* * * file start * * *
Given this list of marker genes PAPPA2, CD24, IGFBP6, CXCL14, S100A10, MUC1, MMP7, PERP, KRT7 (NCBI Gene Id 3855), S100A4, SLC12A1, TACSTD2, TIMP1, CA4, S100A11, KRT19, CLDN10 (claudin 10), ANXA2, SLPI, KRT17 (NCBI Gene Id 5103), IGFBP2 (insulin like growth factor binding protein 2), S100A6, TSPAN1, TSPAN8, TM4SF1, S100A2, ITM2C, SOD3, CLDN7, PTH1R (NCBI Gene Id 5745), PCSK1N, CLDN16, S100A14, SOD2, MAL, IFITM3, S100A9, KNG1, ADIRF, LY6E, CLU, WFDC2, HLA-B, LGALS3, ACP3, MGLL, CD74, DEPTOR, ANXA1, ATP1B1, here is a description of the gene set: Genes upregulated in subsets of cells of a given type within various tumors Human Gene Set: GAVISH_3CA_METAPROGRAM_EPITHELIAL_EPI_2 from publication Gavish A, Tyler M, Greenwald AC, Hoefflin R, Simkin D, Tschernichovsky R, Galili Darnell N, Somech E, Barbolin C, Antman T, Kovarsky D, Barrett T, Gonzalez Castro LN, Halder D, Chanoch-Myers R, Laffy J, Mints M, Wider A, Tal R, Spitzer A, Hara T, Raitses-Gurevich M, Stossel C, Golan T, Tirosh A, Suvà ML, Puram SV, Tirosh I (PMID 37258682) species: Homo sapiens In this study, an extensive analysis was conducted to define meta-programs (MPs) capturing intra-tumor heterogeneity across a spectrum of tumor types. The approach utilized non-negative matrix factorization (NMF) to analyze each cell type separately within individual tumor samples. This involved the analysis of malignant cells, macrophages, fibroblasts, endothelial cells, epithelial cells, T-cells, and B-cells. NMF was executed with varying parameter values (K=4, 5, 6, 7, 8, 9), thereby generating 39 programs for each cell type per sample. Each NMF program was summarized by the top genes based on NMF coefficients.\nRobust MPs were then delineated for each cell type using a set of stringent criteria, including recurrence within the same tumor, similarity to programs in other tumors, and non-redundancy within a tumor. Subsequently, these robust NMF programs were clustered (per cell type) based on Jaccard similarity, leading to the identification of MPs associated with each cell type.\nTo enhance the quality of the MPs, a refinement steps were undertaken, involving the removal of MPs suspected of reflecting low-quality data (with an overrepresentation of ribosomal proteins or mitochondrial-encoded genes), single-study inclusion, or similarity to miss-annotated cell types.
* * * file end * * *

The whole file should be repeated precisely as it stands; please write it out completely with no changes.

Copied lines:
Given this list of marker genes PAPPA2, CD24, IGFBP6, CXCL14, S100A10, MUC1, MMP7, PERP, KRT7 (NCBI Gene Id 3855), S100A4, SLC12A1, TACSTD2, TIMP1, CA4, S100A11, KRT19, CLDN10 (claudin 10), ANXA2, SLPI, KRT17 (NCBI Gene Id 5103), IGFBP2 (insulin like growth factor binding protein 2), S100A6, TSPAN1, TSPAN8, TM4SF1, S100A2, ITM2C, SOD3, CLDN7, PTH1R (NCBI Gene Id 5745), PCSK1N, CLDN16, S100A14, SOD2, MAL, IFITM3, S100A9, KNG1, ADIRF, LY6E, CLU, WFDC2, HLA-B, LGALS3, ACP3, MGLL, CD74, DEPTOR, ANXA1, ATP1B1, here is a description of the gene set: Genes upregulated in subsets of cells of a given type within various tumors Human Gene Set: GAVISH_3CA_METAPROGRAM_EPITHELIAL_EPI_2 from publication Gavish A, Tyler M, Greenwald AC, Hoefflin R, Simkin D, Tschernichovsky R, Galili Darnell N, Somech E, Barbolin C, Antman T, Kovarsky D, Barrett T, Gonzalez Castro LN, Halder D, Chanoch-Myers R, Laffy J, Mints M, Wider A, Tal R, Spitzer A, Hara T, Raitses-Gurevich M, Stossel C, Golan T, Tirosh A, Suvà ML, Puram SV, Tirosh I (PMID 37258682) species: Homo sapiens In this study, an extensive analysis was conducted to define meta-programs (MPs) capturing intra-tumor heterogeneity across a spectrum of tumor types. The approach utilized non-negative matrix factorization (NMF) to analyze each cell type separately within individual tumor samples. This involved the analysis of malignant cells, macrophages, fibroblasts, endothelial cells, epithelial cells, T-cells, and B-cells. NMF was executed with varying parameter values (K=4, 5, 6, 7, 8, 9), thereby generating 39 programs for each cell type per sample. Each NMF program was summarized by the top genes based on NMF coefficients.\nRobust MPs were then delineated for each cell type using a set of stringent criteria, including recurrence within the same tumor, similarity to programs in other tumors, and non-redundancy within a tumor. Subsequently, these robust NMF programs were clustered (per cell type) based on Jaccard similarity, leading to the identification of MPs associated with each cell type.\nTo enhance the quality of the MPs, a refinement steps were undertaken, involving the removal of MPs suspected of reflecting low-quality data (with an overrepresentation of ribosomal proteins or mitochondrial-encoded genes), single-study inclusion, or similarity to miss-annotated cell types.